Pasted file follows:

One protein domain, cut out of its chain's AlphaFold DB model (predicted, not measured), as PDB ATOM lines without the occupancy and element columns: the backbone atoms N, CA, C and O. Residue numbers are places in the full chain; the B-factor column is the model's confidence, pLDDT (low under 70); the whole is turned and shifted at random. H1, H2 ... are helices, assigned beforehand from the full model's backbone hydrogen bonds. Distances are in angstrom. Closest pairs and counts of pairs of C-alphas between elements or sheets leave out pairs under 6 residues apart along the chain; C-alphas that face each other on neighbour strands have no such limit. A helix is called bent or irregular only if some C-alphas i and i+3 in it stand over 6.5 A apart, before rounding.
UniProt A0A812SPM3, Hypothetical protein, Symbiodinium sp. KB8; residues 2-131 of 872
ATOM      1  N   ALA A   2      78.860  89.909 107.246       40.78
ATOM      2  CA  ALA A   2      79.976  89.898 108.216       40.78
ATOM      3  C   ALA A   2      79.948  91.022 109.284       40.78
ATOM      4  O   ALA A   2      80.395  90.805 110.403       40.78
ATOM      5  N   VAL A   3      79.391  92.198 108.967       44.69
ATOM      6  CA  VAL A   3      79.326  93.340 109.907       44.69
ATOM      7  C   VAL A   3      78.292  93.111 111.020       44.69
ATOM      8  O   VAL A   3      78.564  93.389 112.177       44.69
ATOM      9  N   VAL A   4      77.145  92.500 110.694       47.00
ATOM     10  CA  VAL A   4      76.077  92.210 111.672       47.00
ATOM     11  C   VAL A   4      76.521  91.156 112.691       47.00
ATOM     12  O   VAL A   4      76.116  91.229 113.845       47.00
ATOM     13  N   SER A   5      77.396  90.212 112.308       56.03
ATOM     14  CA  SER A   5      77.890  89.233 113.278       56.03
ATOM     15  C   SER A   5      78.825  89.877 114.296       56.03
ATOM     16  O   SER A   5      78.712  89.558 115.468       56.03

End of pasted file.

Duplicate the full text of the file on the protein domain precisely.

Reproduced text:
One protein domain, cut out of its chain's AlphaFold DB model (predicted, not measured), as PDB ATOM lines without the occupancy and element columns: the backbone atoms N, CA, C and O. Residue numbers are places in the full chain; the B-factor column is the model's confidence, pLDDT (low under 70); the whole is turned and shifted at random. H1, H2 ... are helices, assigned beforehand from the full model's backbone hydrogen bonds. Distances are in angstrom. Closest pairs and counts of pairs of C-alphas between elements or sheets leave out pairs under 6 residues apart along the chain; C-alphas that face each other on neighbour strands have no such limit. A helix is called bent or irregular only if some C-alphas i and i+3 in it stand over 6.5 A apart, before rounding.
UniProt A0A812SPM3, Hypothetical protein, Symbiodinium sp. KB8; residues 2-131 of 872
ATOM      1  N   ALA A   2      78.860  89.909 107.246       40.78
ATOM      2  CA  ALA A   2      79.976  89.898 108.216       40.78
ATOM      3  C   ALA A   2      79.948  91.022 109.284       40.78
ATOM      4  O   ALA A   2      80.395  90.805 110.403       40.78
ATOM      5  N   VAL A   3      79.391  92.198 108.967       44.69
ATOM      6  CA  VAL A   3      79.326  93.340 109.907       44.69
ATOM      7  C   VAL A   3      78.292  93.111 111.020       44.69
ATOM      8  O   VAL A   3      78.564  93.389 112.177       44.69
ATOM      9  N   VAL A   4      77.145  92.500 110.694       47.00
ATOM     10  CA  VAL A   4      76.077  92.210 111.672       47.00
ATOM     11  C   VAL A   4      76.521  91.156 112.691       47.00
ATOM     12  O   VAL A   4      76.116  91.229 113.845       47.00
ATOM     13  N   SER A   5      77.396  90.212 112.308       56.03
ATOM     14  CA  SER A   5      77.890  89.233 113.278       56.03
ATOM     15  C   SER A   5      78.825  89.877 114.296       56.03
ATOM     16  O   SER A   5      78.712  89.558 115.468       56.03